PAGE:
OK, I know things are tough for those of you still in the south, and are seeing/dealing with snow for the first time in your lives. And, as crazy as it is, for some people, being stuck in a traffic jam for 13 hours can become a life or death situation.
I moved to Illinois last year, and this is my first "real" winter. Temperatures have been dancing around 20°F to NEGATIVE 30° F! Negatives, my friends, and snowing a few inches at a time, but the snow hardly melts, so there is about 10" down you have to deal with constantly. And while I did not grow up with this kind of weather, and many folks will tell you, "She has more talent and book smarts than common sense" (yes, possibly a true story) I have learned a few things in dealing with an impending
1. LONG UNDERWEAR, long johns, thermals, ninja suits, A.K.A. your Under Armor heat type things that you put on under your clothes to keep warm probably when you are hunting. I don't care if you are just walking 10 feet to check the mail box, PUT THEM ON!
2. Layer! Layer your thermals with a t-shirt, and then a fleece hoodie or something of the sort. For the bottoms, it wouldn't hurt to throw on a pair of sweat pants over your thermals and then a pair of jeans. Layering is the key for the wind not getting through, especially on your lower half since the top half will have a jacket.
3. Gloves, Hat/toboggan, and scarf stays in your big coat pocket. You may not think it's that cold when you first walk out the door, but after walking the dog for 5 minutes and she still hasn't done her business, you'll be thankful you have those items in your pockets!
4. Always bring a snack(s) and a jug of water or drink. I tend to grab a granola bar and I'm always carrying water or tea, just something with me for emergencies. And I grab enough for The Mr. when he is with me too. You never know when you will need it. Just remember not to keep the water bottles in your car because there are studies showing the plastic breaks down over time. Not sure if that's true or not, but I'm not chancing it. So, I fill up a cup with a lid of whatever I want and take it with me.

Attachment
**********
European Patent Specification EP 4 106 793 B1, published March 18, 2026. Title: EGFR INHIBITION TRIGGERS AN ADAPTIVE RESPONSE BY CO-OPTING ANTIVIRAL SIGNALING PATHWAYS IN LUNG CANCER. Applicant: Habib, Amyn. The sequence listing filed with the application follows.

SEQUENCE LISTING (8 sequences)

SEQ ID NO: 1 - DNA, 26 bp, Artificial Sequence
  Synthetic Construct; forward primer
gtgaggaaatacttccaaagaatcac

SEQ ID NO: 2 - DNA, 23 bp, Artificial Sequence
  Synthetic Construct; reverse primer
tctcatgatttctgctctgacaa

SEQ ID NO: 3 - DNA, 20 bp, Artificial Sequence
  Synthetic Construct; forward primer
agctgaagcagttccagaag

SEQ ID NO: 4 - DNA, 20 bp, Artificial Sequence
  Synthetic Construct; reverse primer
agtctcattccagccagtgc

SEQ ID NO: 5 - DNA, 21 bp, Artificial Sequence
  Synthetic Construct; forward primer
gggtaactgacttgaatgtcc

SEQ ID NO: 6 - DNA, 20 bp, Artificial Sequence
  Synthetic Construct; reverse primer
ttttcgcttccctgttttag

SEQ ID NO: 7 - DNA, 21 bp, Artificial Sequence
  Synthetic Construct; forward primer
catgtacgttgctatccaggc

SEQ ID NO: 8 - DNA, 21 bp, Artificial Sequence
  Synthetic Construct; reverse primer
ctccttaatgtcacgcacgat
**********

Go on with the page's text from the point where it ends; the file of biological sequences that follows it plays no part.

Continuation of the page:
5. Have a safety bag with you in the car. Ours is an old Army book bag of The Mr.'s. In it, I've put duct tape, a small set of tools, plastic bags, rags, a couple of granola bars, a nice new bright red first aid kit, a couple of blankets, baby wipes, the ice scraper/snow brush, and any other random things that normally would be laying in your kitchen junk drawer but that you could potentially use in case of emergencies while on the road. You never know when things will be needed, and keeping it in a book bag makes it easy to grab if the car catches on fire. Oh and I've heard kitty litter or sand will help you get out of the ice or snow, so grab some of that and keep in there.
6. STAY HOME If you think that the weather men are nuts when they put out warnings days ahead of a certain event, you are nuts yourself! They don't warn you for nothing! They could be wrong about rain or how hot it will be that day, but normally when they are warning you for days, you'd be smart to listen to them. Stay home! Keep your kids home from school when they predict a Sneaux-mageddon, stay home from work, don't wait until the last minute for getting groceries, and never let your gas tank go below the 1/2 way mark. NOTHING out there is worth more than your life, no job, no errands, no school... nothing. Just stay home, snuggle with your family and make it a nice, hot chocolate filled day! I'm sure the State Police and other emergency workers will thank you that you are one less accident waiting to happen!
Oh, and for Heaven's sake, bring your animals inside! If you couldn't stay out all day and night with a jacket on, they can't either. Fur does not protect them from the cold as much as you'd like to think! If YOU are warm, let THEM be warm too! I just don't understand how people can do this to their pets! It's inhumane! Even if they have to stay in a kennel inside, it's still better than outside freezing to death!
Ok, tips and rant over! I know the name is funny, and makes a little joke about the Cajun language, and most situations that are happening right now are anything but funny. I am sending prayers up like crazy for all of my friends and family having to deal with this!
For all of my Northern readers, please chime in if you have any other tips for my Southern friends to handle the snow/ice/freezing temperatures!